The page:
May 11, 2018

INTERVIEW: Mark Andryczyk on Ukraine’s literary process


Oleksandr Fraze-Frazenko

Mark Andryczyk, associate research scholar, Ukrainian Studies Program at Columbia University.

Mark Andryczyk, who teaches courses on Ukrainian literature at Columbia University, has recently published “The White Chalk of Days,” (see The Weekly, April 15), an anthology of Ukrainian literature in translation that brings together the writers represented in the first 10 years of the Contemporary Ukrainian Literature Series, which is sponsored by the Harriman Institute at Columbia in New York and the Kennan Institute at the Wilson Center in Washington,. One unseasonably warm February day in the Big Apple, we sat down to discuss the genesis of the book and the course of Ukraine’s literary process and the series itself. What follows is an abridged version of that discussion.

One of the goals of the series is to introduce Ukrainian authors to a Western, English-speaking audience. Central to this presentation is the live evening with the writer. How does this anthology further this goal and why is it important?

Obviously it kind of does the opposite, right? Because the whole idea was to bring the writer, not just the book, to an audience. So this is now kind of putting it back into the book. But what it does is it summarizes, it collects, it commemorates. So it furthers the idea in that it lets people who didn’t know about this series know it was happening and may continue to be happening. In that way it keeps it alive. Of course, they won’t have the live author talking, and, besides my teases in the introduction, you won’t get the sense of the discussion, but the texts themselves and hopefully my introduction will illuminate people a little bit on Ukraine. 

A lot of the talks were recorded for the D.C. events and are available online on the Kennan Institute website. Some of the authors were also interviewed by Voice of America while in D.C., so there are short interviews with them. But again, the texts that were read there are now preserved in this volume. 

You want your book to be a resource for students and teachers of Ukrainian literature. Who and where are these people? How do you think the book should be used in a university setting and how do you plan on using it in your own class?

Well, there are programs of Ukrainian studies in several universities in North America, both in Canada and the U.S. There aren’t too many of them, but they are growing, and Ukraine, from what I’ve seen, is increasingly being [approached as] a subject at such universities. I know this because a lot of institutes and universities have piggybacked on this series and have invited these writers to their places. They’ve had audiences there, and there have been wonderful events. So this book would, hopefully, be for students at these institutions. 

I’ve actually been using it already for the last 10 years in my classes, just because I was either the translator of these texts or because I’ve collected these translations for the events, so I provided my students with these works over the years. And I know that some of my colleagues who teach contemporary Ukrainian literature have also benefitted from the translations that we handed out at these events.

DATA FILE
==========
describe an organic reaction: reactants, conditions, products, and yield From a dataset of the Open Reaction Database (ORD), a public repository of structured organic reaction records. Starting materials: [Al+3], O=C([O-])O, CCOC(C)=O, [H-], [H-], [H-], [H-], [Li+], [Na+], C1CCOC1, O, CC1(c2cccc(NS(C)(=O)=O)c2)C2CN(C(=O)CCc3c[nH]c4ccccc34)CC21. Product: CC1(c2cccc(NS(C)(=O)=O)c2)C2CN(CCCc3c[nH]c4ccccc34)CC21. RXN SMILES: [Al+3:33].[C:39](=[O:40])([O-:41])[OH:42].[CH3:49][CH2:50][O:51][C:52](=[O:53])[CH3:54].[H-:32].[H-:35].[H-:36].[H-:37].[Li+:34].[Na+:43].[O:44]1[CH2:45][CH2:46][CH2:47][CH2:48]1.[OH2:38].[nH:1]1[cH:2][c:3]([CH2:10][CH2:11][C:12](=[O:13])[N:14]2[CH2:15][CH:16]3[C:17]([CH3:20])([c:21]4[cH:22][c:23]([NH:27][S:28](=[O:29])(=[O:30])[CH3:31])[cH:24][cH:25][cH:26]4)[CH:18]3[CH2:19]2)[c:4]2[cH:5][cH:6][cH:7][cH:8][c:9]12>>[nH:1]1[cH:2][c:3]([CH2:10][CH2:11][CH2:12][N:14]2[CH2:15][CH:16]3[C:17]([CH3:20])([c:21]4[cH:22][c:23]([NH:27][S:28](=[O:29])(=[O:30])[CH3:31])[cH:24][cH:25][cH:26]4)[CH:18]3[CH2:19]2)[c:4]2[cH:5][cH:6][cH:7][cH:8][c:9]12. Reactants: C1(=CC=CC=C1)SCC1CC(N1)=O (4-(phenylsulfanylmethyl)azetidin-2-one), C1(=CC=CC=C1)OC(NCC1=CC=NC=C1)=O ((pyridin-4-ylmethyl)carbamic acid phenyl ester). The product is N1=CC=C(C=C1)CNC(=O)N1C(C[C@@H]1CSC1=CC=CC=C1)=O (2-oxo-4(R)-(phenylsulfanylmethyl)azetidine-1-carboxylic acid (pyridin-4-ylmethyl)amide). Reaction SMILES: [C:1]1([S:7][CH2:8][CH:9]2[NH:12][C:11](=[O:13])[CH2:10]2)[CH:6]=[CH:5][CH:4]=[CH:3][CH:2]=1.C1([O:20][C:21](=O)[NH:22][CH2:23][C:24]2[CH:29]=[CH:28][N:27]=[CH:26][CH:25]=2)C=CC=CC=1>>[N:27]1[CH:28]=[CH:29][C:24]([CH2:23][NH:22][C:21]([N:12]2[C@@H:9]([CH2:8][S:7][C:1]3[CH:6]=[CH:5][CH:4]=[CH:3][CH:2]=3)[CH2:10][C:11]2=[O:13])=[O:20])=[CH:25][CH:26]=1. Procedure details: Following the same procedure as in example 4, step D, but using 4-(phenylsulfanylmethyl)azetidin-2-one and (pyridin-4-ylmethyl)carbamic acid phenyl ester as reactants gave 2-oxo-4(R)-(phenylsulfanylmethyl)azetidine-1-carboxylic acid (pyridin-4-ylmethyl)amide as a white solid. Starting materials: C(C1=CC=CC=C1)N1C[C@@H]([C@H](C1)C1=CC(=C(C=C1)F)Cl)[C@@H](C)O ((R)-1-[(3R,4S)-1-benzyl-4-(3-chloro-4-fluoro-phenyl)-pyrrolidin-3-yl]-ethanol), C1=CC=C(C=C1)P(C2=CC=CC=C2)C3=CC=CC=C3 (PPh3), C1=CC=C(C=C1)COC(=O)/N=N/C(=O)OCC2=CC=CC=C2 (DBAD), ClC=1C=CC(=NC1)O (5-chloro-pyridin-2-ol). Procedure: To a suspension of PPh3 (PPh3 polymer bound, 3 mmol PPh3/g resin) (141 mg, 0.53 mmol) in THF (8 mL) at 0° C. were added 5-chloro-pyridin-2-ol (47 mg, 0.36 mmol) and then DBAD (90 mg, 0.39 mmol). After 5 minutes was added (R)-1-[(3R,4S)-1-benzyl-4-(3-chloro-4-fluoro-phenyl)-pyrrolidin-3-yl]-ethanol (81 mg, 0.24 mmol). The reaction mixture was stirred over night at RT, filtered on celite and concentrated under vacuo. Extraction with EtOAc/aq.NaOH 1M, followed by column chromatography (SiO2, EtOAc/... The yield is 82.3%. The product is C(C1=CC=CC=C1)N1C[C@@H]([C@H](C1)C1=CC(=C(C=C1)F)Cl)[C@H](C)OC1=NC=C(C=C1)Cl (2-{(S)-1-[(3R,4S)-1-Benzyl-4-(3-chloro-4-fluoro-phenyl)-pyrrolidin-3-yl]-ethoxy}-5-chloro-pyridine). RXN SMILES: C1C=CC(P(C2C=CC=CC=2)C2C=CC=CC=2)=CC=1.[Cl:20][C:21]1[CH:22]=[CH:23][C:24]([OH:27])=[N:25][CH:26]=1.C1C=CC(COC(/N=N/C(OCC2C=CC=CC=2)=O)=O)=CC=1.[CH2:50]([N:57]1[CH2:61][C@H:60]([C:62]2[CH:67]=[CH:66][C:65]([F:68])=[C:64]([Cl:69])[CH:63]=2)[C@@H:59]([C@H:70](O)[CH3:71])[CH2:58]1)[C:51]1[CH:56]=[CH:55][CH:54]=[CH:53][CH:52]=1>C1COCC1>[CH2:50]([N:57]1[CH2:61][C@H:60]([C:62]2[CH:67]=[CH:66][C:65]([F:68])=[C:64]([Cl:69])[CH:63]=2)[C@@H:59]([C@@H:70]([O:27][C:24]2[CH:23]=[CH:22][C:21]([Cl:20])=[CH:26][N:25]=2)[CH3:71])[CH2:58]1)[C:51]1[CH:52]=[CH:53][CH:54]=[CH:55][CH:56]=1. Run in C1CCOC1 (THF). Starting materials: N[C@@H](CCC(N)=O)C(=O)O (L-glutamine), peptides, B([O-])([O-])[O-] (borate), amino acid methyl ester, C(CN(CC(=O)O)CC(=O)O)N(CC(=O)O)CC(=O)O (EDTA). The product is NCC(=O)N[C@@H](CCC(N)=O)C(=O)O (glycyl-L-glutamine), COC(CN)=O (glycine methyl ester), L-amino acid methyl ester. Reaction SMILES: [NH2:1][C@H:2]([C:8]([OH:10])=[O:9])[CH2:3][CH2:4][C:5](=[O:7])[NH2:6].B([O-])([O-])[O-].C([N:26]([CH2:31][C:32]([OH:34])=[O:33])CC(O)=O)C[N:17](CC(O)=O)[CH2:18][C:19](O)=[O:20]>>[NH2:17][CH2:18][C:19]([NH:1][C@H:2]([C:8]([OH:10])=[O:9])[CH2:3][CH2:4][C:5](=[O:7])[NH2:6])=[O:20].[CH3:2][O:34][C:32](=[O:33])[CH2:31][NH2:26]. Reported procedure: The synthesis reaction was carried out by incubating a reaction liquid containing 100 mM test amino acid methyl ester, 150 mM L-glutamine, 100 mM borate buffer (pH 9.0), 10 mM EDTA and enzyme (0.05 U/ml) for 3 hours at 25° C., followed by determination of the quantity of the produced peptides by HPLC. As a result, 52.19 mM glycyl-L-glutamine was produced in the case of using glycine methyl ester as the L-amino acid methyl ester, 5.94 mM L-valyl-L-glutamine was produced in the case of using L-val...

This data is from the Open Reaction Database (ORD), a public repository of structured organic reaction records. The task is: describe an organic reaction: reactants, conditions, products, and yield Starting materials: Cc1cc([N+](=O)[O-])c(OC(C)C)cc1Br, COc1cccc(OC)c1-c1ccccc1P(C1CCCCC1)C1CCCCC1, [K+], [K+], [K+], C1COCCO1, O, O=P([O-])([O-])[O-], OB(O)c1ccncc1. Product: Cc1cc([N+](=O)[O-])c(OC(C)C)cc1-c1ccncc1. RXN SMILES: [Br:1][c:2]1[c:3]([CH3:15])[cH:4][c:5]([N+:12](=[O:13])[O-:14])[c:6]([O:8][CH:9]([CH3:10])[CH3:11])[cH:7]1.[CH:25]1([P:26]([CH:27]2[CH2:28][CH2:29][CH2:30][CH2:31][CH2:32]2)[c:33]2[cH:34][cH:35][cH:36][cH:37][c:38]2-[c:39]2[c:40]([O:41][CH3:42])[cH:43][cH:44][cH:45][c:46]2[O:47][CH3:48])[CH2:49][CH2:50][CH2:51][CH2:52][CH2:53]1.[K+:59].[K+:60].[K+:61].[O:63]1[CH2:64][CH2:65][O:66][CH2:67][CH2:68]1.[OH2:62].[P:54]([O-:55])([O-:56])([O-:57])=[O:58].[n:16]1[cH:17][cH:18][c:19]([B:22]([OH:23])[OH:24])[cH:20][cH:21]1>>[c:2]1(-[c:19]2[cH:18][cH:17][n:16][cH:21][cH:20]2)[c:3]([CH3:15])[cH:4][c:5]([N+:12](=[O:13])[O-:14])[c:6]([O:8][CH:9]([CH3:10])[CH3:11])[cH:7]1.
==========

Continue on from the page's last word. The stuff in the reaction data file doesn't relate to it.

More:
That said, there was never a complete collection, an edited version. A lot of these translations were rushed and done just to be used at the event. But before we published the anthology, we went through several stages of editing so they’re in much better shape than they were when we used them at these events. They can be used in classes: you can present samples of various different writers and if a student then sees one writer or writers that they like best, then they can pursue other translations by that writer. As an anthology it’s able to present a sampling of a lot in one volume, which I think is helpful for somebody that’s being introduced to Ukrainian literature.

New Ukrainian literature’s been around for 26, if you want to be technical, but one thing that I like about this volume is that it’s condensed into 10 years and it kind of shows key points in this course. Have you noticed in your own classes that your students respond certain ways to different parts of this history?

Yes. For 10 years I’ve been teaching a course on contemporary Ukrainian literature every couple years and because it covers new works of literature, it’s always changing. So if every three years I’m teaching a class, you have a whole new group of writers, some of whom are worthy of analysis, and maybe even a translation is available so you can teach it in a class for students that don’t read Ukrainian. 

The last time I taught this class I did notice a difference from the first time I taught it: things that some of the writers did in the early ’90s were scandalous and considered taboo – for readers of Ukrainian literature who welcomed things like that it was really very exciting and edgy – whereas the younger students now reading that think it’s kind of gross because it’s like, you know, their parents writing about sex and all. Because you’re moving away from that novelty; the students are always around the same age, but the writers are getting older every time they’re being read, so the gap between them grows. So things that are associated with youth and bravado and newness and youth culture, that a lot of the works in the 90s were concerned with, are seen less so today. 

Do you see a particular trajectory over the course of the book? Can you identify some of the characteristics of the current generation of young writers?

I think what is common is a need to keep pushing the boundaries of Ukrainian literary language. Not only in style, experimenting with style and form – which is something that Liuba Yakimchuk very much focuses on; it’s paramount in her poetry – but also in what topics are covered in this language. So all of these writers are attempting to expand the Ukrainian literary language by trying different things with it. That has stayed true.